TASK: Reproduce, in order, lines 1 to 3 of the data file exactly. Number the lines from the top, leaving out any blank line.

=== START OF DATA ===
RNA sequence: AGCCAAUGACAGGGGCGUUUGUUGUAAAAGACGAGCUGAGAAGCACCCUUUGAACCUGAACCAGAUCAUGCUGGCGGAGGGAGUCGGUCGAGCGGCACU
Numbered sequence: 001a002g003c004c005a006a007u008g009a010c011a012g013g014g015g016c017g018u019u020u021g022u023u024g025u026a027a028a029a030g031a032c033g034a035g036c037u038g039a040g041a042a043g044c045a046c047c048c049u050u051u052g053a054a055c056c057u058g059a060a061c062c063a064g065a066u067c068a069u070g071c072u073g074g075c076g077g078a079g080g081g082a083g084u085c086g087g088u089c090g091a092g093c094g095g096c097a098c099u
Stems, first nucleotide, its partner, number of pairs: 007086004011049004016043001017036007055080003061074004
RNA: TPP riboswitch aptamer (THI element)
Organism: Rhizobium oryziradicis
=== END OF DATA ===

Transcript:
RNA sequence: AGCCAAUGACAGGGGCGUUUGUUGUAAAAGACGAGCUGAGAAGCACCCUUUGAACCUGAACCAGAUCAUGCUGGCGGAGGGAGUCGGUCGAGCGGCACU
Numbered sequence: 001a002g003c004c005a006a007u008g009a010c011a012g013g014g015g016c017g018u019u020u021g022u023u024g025u026a027a028a029a030g031a032c033g034a035g036c037u038g039a040g041a042a043g044c045a046c047c048c049u050u051u052g053a054a055c056c057u058g059a060a061c062c063a064g065a066u067c068a069u070g071c072u073g074g075c076g077g078a079g080g081g082a083g084u085c086g087g088u089c090g091a092g093c094g095g096c097a098c099u
Stems, first nucleotide, its partner, number of pairs: 007086004011049004016043001017036007055080003061074004